Makes 2 servings.


Bon Voyage!

November 13, 2007

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Last day in Paris and here’s what you do with Quick Tomato Sauce: Pour 1/2 cup of boiling water over 1/2 cup of couscous. Add salt and a little butter or olive oil. Cover and steep for 3 or 4 minutes, then fluff with a fork. Pour sauce on top, sprinkle with grated Parmesan, and stir in a couple of tablespoon of heavy cream or crème fraîche. Serve with a fresh baguette. Fabulous!

Nationwide strike beginning here tonight for trains, buses, and Métro. ‘Perturbations’ are expected to be extreme. If you don’t hear from us for a couple of days, we’re stuck in transit. But, with luck, we’ll see you soon Stateside.

Ciao,

Sam & Harry


Quick Tomato Sauce

November 12, 2007

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Need a quick, last-minute tomato sauce? Here it is! Sam & Harry

2 pounds fresh tomatoes
1/2 stick sweet butter
1 medium onion, peeled and halved
1 bay leaf
1 tablespoon olive oil

Peel, quarter, and seed the tomatoes and squeeze out any juice. Cut into 1/2-inch chunks and place in a small stockpot with the butter and onion. Simmer over medium-low heat for 30 to 45 minutes. Discard the bay leaf. Remove the onion, thinly slice it, sauté it in 1 tablespoon olive oil over medium heat, and return it to the sauce.
Makes 2 cups.


Tomato Coulis

November 10, 2007

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A coulis is a juicy puree made from vegetables, fruits, or shellfish. Layer this spicy Tomato Coulis on sandwiches or use it as a sauce for roast pork or beef or a topping for polenta or rice. It also makes a great dip. Sam & Harry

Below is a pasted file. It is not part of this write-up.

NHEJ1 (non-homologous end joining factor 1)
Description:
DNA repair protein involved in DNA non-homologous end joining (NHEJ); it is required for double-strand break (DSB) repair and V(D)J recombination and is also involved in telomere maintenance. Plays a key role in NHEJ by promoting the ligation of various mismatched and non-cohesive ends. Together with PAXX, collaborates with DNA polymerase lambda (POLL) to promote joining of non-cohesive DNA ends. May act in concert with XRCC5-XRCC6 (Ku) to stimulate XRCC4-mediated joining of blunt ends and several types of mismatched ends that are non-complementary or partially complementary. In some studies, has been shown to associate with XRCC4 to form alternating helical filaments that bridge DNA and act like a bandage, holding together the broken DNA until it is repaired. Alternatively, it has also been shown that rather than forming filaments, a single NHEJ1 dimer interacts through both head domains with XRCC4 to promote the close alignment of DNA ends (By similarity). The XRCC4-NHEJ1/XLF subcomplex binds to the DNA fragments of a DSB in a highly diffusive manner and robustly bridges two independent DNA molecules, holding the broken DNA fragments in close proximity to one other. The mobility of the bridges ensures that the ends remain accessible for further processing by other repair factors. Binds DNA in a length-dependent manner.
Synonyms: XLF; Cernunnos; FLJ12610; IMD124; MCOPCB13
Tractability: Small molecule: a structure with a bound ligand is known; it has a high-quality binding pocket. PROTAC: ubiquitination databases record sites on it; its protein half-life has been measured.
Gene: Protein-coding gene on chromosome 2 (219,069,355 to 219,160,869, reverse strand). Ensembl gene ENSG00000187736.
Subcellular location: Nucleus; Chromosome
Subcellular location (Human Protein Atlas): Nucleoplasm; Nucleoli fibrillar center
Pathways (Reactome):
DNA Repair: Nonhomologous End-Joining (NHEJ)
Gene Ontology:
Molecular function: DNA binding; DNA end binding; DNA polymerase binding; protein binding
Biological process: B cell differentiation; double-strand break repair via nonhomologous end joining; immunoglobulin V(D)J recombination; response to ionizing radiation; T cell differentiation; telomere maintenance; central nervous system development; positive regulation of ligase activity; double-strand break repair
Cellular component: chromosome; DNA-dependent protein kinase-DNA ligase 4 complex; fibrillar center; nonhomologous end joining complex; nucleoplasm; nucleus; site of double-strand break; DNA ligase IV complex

1 large red bell pepper
2 tablespoons olive oil, divided
2 pounds very ripe, fresh tomatoes or 28 ounces canned tomatoes with juice, divided
6 garlic cloves, slightly crushed and peeled
2 bay leaves
2 sprigs or 1 teaspoon fresh thyme
1/4 teaspoon toasted, ground cumin
1/4 teaspoon curry powder
2 tablespoons red wine vinegar
Sea salt and freshly ground white pepper to taste
Polenta, pasta, or rice
Grated Parmesan and chopped parsley

Core and seed the pepper and slice into 1- by 1/4-inch strips. In a medium chef’s pan over medium-high heat, heat 1 tablespoon of oil and sauté until the pepper begins to change color, about 3 or 4 minutes. Roughly chop the tomatoes and add to the peppers, along with the garlic, bay leaves, thyme, cumin, curry, vinegar, and remaining 1 tablespoon oil. Stir occasionally, adding tomato juice or water by tablespoons as needed until the tomatoes form a thick sauce. Season with sea salt and pepper. Discard the bay leaves and thyme. Serve over polenta, pasta, or rice garnished with Parmesan and parsley or spread or pizza crust or serve as a dip with corn chips or toasted pita.
Makes 4 servings.


Sautéed Shrimp in Cumin Cream Sauce

November 9, 2007

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Here’s a quick, easy, wonderful way to sauté shrimp. Cook them as quickly as possible and serve over just about anything you like. Sam & Harry

1 pound medium shrimp, peeled and cleaned
2 tablespoons olive oil
1/8 teaspoon toasted, ground cumin
1/4 cup dry white wine
2 tablespoons crème fraîche

In a medium skillet on medium high heat, sauté the shrimp quickly in the oil, one side 30 seconds, then the other side 30 seconds. Add the cumin and stir 1 minute. Add the wine and reduce for 1 minute. Remove the shrimp to a warm plate. Continue reducing the sauce until slightly thickened. Stir in the cream. Pour over the shrimp and serve on pasta, rice, couscous, or in a mixed salad.
Makes 2 servings.